It’s also not a boiled-down version of The Elder Scrolls. It contains all of the expansions and extra content, as well as a suite of Switch-specific features that, while not revolutionary, add a nice new way to play. Using the Joy-Con’s motion controls you can block blows with a shield and take swipes with your sword by flicking the controller up or swiping it from side to side. You can also take aim with a bow and arrow but, just like sword fights, this is not as intuitive as you might think. But if you fancy playing it a different way, you can; which is nice.

Support for the Joy-Cons’ HD Rumble is also a welcome addition, reacting when you take and land blows and when interacting with the world. Again, it’s nothing major but does add an extra layer of immersion you don’t find in other versions.

There’s also Amiibo support that grants you a random chest drop. It can only be used every 24 hours but, if you have any Legend of Zelda Amiibos you’ll be able to unlock a rather fetching Breath of the Wild tunic, Hylian Shield and the almighty Master Sword.

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The Elder Scrolls V Skyrim for Switch review: Verdict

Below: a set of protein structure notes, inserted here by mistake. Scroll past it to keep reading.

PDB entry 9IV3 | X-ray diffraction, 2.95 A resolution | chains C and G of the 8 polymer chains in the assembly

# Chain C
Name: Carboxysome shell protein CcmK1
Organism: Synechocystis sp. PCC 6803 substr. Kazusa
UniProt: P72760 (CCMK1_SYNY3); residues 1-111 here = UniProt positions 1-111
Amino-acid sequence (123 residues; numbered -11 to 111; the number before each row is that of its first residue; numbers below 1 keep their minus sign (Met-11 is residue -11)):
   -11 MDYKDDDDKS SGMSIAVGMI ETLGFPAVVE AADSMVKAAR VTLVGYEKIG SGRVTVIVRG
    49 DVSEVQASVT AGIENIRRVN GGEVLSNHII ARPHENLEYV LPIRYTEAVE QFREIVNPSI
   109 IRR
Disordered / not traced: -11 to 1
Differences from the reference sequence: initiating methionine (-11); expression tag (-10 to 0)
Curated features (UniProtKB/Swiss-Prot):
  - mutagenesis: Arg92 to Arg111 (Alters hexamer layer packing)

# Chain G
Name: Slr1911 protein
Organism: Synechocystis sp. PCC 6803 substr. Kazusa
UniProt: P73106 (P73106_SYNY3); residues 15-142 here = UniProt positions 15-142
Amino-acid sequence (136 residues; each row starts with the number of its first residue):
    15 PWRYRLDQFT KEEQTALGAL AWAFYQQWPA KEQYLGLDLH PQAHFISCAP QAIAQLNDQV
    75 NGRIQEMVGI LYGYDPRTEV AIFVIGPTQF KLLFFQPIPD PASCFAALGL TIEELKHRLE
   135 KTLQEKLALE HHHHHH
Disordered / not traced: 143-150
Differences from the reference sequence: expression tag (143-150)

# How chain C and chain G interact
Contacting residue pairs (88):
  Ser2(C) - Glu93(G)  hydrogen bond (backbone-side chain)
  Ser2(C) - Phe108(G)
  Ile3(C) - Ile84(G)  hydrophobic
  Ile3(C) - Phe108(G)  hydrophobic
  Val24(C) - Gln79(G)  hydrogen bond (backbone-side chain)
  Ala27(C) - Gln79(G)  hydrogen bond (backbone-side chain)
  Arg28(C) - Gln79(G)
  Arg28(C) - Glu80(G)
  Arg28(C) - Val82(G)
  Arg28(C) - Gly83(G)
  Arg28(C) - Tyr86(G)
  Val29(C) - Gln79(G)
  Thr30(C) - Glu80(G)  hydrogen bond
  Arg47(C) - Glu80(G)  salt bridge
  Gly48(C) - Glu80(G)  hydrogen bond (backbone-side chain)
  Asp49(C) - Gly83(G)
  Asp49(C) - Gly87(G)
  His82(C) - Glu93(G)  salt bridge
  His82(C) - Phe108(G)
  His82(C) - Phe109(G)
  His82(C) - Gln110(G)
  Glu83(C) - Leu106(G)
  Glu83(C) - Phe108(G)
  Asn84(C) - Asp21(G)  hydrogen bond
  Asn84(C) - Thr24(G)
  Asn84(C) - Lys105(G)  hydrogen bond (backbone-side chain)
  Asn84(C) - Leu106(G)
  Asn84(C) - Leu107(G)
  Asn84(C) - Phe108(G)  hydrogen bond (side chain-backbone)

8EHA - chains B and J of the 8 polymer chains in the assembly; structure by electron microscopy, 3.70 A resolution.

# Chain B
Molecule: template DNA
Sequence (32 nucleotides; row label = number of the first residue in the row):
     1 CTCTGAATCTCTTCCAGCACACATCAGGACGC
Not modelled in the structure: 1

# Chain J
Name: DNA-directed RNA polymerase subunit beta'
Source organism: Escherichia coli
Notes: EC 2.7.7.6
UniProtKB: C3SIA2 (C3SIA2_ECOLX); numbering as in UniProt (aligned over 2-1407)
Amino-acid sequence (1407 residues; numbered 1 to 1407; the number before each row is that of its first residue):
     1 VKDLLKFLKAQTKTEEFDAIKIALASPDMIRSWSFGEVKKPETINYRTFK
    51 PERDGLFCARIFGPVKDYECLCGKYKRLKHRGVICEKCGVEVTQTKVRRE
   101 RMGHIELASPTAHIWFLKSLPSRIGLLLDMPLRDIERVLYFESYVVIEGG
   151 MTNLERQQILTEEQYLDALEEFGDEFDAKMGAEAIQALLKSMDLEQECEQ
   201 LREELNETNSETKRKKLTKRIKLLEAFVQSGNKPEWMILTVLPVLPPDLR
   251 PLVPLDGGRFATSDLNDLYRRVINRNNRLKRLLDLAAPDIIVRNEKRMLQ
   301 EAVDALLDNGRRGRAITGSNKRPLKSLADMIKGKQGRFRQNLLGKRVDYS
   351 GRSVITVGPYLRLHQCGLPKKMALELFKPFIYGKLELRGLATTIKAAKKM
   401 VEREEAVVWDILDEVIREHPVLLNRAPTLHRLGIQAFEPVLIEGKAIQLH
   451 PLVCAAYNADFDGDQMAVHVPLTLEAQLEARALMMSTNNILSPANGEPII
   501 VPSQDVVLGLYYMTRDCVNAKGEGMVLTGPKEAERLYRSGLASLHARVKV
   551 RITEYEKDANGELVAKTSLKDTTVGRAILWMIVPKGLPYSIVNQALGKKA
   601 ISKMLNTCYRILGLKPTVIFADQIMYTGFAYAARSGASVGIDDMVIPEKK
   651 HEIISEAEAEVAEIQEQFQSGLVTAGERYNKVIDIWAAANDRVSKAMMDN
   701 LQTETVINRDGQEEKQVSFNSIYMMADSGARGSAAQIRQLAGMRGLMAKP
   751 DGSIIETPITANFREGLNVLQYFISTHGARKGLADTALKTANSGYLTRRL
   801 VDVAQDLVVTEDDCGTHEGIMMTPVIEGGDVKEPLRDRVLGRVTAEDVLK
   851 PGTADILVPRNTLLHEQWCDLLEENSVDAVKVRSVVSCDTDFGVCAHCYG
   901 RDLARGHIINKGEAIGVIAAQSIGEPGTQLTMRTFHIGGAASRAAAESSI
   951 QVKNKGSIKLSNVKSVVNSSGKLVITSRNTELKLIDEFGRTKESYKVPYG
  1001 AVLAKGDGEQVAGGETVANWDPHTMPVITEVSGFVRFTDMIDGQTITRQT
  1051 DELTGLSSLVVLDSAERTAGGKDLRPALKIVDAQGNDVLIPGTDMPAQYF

Anyone who’s had to read my various Switch reviews knows the drill by now. It may not be as glossy or smooth as last year’s enhanced versions of Skyrim, but The Elder Scrolls V: Skyrim on Switch works like an absolute dream on Nintendo’s innovative console.

Being able to explore the vast land of Skyrim and embark on an epic journey, playing as any character you please, any way you want, wherever you want, is incredible. Just as when you first emerge from the cave at the start of Breath of the Wild and see just how vast the world you can play in is, the sheer scale of Skyrim on the go is what impresses the most; it definitely worth enduring the handful of shortcomings it does have.

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In fact, the only sore point about Bethesda’s remastering for Switch is its price: £40 may not seem much for the sheer amount of content Bethesda has rammed into just 14GB of storage space, but for a title that’s six years old, and has already been re-released on other consoles for less, it’s lot to ask. Bethesda titles do tend to have fairly hefty price cuts shortly after release, though, so perhaps the same will happen here.

Regardless of what happens, Skyrim on Switch is yet another feat of brilliant game adaptation. It’s also another reason to own a Switch and as just one look at the best Switch games of 2017 will tell you, if you haven’t bought one already, you’re fast running out of excuses.